Reinvigorating Friendship

For friendship these are the best of times, and these are the worst of times.  We claim, with a straight face, hundreds of friends on social networking sites.  Our cell phones contain scores of contacts.  Rare are the minutes when we are not somehow in touch with someone, whether virtually or in person.  It has never been easier to keep up with old friendships or to establish new ones.  And yet …

How many of us still experience an abiding sense of loneliness?  How many of our friendships surpass mere familiarity and convenience?  How many of our friends will we still count as such in ten, twenty, or thirty years? Is it not the case, to paraphrase poet Richard Foreman, that ours are “pancake” friendships, “spread wide and thin,” but with little or no depth?  Are we not, as Daniel Akst wonders in a recent essay in The Wilson Quarterly, “America: Land of Loners?”

This is not a new concern, and Akst is not the first to raise it; he is only the most recent.  Akst cites Robert Putnam’s well known Bowling Alone, published in 2000, which argued with extensive statistical data that in the late-20th century Americans were increasingly choosing to live in isolation.  Putnam’s work, in turn, recalls David Riesman’s earlier classic, The Lonely Crowd. Riesman wrote in 1950, and it was in the “seemingly placid 1950′s, when mass unhappiness and mass loneliness began” according to Ronald Dworkin’s recent article on “The Rise of the Caring Industry” which we noted here a couple of weeks ago.  Dworkin and Akst both observe that many of us now pay professionals for what in previous generations friends had supplied at the mere cost of reciprocity (which, admittedly, can sometimes be steeper than a therapist’s hourly fee).

Concern for friendship, of course, goes back much farther than the 1950’s, and Akst touches on this history briefly. He cites Aristotle who, while acknowledging the place of merely useful and entertaining friends, nonetheless viewed deep, meaningful friendships as an essential part of a good life.  And Aristotle is only the first in a long tradition:

The myth of Damon and Pythias and the biblical story of David and Jonathan resonated across the centuries, and in the Middle Ages knights bound themselves in ceremonies to comrades in arms. Cicero, Johann Wolfgang von Goethe, Sir Francis Bacon, Michel de Montaigne, William Wordsworth—the list of Western luminaries who have waxed rhapsodic over friendship is long enough to fill anthologies from both Norton and Oxford.

At present, however, we find ourselves in an unfortunate situation. We have the trappings of friendship all around us, and we can probably list more people we call friends than our parents or grandparents ever could. But somewhere along the way we seem to have forgotten how to transform at least a few of these relationships into the sorts of friendships that will sustain and enrich our lives over the long haul.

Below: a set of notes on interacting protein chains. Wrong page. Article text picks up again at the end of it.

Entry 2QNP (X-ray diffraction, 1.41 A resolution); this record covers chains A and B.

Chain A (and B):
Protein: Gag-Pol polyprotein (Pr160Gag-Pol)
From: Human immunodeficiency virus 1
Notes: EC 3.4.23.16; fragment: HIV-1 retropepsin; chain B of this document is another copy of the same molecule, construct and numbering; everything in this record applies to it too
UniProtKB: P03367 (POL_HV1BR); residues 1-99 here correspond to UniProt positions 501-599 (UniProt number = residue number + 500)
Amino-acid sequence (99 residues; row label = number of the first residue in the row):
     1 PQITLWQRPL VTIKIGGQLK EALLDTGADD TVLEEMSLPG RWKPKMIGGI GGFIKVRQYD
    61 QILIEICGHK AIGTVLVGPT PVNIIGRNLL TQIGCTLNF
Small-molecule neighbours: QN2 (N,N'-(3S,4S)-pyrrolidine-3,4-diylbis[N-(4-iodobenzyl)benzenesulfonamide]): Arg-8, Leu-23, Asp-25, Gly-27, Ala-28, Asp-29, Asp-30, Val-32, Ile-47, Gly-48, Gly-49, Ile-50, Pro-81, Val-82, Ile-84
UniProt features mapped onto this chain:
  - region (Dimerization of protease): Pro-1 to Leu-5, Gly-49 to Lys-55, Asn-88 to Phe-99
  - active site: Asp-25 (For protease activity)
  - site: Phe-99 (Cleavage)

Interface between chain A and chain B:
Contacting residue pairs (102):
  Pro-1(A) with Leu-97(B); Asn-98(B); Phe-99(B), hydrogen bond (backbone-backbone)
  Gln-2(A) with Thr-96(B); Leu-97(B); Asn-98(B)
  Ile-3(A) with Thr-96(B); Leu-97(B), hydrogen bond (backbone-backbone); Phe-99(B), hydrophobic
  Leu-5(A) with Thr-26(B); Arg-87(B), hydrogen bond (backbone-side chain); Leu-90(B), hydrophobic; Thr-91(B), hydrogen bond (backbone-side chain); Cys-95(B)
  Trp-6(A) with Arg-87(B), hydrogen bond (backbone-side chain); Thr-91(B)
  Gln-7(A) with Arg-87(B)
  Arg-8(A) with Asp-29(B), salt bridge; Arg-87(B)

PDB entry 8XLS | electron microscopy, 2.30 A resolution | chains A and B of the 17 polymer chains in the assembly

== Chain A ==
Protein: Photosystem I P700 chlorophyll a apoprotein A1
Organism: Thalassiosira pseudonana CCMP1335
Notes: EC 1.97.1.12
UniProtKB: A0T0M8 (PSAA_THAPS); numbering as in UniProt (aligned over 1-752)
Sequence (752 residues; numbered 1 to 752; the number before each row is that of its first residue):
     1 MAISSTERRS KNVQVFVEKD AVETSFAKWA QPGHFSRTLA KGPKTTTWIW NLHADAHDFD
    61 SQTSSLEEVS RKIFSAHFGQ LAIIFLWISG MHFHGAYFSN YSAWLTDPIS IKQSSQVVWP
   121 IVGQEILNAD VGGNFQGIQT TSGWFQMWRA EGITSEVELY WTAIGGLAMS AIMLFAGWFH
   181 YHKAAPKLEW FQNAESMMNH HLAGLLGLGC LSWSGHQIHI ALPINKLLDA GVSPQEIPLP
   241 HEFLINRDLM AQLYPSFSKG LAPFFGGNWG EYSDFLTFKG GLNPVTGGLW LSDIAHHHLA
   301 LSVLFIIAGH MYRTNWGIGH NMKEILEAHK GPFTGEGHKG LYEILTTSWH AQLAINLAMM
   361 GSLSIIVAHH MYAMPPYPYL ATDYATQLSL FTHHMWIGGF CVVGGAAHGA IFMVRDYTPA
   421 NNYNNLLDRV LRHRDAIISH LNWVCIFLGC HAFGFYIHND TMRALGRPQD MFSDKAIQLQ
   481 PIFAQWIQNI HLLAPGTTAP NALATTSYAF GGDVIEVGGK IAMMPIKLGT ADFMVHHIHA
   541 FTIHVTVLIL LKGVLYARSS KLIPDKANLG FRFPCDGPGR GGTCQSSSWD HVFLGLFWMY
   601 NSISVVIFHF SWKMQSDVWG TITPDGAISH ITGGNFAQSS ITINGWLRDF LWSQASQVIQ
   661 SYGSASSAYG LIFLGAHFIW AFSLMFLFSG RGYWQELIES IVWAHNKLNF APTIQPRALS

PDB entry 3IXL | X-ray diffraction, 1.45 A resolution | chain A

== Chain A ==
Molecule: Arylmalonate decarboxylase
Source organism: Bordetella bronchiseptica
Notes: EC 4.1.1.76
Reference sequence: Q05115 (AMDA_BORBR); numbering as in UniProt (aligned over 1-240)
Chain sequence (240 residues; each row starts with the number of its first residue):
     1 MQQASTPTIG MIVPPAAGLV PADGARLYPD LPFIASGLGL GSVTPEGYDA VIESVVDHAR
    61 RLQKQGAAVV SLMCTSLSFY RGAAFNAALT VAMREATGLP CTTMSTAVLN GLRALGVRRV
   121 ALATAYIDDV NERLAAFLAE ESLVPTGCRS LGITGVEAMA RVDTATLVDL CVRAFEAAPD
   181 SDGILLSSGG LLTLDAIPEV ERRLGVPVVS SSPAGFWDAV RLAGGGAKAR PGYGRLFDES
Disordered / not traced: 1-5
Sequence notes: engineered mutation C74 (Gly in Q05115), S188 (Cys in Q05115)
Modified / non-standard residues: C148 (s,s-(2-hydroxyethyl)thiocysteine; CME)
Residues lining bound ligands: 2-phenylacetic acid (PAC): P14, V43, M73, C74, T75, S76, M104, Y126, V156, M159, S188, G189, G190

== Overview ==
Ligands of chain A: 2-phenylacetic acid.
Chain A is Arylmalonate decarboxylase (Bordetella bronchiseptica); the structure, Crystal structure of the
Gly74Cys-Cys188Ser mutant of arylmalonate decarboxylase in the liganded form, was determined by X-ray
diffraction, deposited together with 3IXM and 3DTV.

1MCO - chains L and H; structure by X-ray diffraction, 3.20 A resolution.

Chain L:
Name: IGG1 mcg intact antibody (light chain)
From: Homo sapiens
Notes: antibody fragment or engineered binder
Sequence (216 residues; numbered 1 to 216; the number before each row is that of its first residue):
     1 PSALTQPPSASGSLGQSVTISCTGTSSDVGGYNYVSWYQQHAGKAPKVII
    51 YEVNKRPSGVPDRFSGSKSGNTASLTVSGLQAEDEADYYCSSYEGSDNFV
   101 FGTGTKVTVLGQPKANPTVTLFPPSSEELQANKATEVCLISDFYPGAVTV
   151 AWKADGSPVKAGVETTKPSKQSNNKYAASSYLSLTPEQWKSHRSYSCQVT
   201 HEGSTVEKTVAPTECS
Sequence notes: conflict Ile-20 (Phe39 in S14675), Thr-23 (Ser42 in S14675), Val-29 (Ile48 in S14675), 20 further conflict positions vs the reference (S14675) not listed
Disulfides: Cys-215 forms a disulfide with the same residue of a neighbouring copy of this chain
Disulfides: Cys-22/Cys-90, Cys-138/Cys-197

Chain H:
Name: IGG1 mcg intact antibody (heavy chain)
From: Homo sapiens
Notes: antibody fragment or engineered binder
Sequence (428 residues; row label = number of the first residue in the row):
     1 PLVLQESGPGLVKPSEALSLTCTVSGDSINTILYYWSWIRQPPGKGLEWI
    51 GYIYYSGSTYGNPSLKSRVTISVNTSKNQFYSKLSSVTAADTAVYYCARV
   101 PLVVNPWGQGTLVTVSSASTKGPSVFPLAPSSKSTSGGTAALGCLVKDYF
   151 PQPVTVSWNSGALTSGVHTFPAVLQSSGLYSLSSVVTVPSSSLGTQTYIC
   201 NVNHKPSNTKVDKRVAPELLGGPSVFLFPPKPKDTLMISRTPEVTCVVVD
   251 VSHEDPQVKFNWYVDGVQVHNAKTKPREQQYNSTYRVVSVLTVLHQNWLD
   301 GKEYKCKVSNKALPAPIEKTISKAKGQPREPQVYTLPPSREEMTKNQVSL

Nicholas Christakis and James Fowler, authors of Connected: The Surprising Power of Our Social Networks and How They Shape Our Lives (2009), surveyed more than 3,000 randomly chosen Americans and found they had an average of four “close social contacts” with whom they could discuss important matters or spend free time. But only half of these contacts were solely friends; the rest were a variety of others, including spouses and children.

Joseph Epstein, whose essay “My Friend Edward”  in Narcissus Leaves the Pool remains one of the more moving pieces on friendship I have ever read, wrote elsewhere that he “can think of exactly seven friends, very good friends, whose death or disappearance from my life would devastate me.”  He was there reflecting the ancient Roman historian Plutarch who claimed that one needs no more than seven good friends in a lifetime.  Seven seems better than two.  I wonder if even those two are of the sort Epstein and Plutarch had in mind —  “Close social contact” seems a bit sterile.

Akst explores a number of factors that in his view have contributed to our dearth of meaningful friendships: high rates of mobility, the press of busy schedules, divorce which split groups of friends as well as spouses, the American penchant for “self-reliance,” and the “remorseless eroticization of human relations” that inhibits male friendships in particular.  Akst lists a few more and we could think of more still — I wonder how many refuse close friendships because they are fearful of the emotional vulnerability involved — but you get the point.

Fundamentally, however, I wonder if we are not also dealing with a failure of the imagination.  Have we contented ourselves with shadows of friendship because we no longer remember what the reality looked like?  If so, then perhaps we are in need of reminders.  Gilbert Meilaender and Alan Jacobs have both written thoughtfully and evocatively on friendship and in the process offered us powerful images of friendship in its fullness.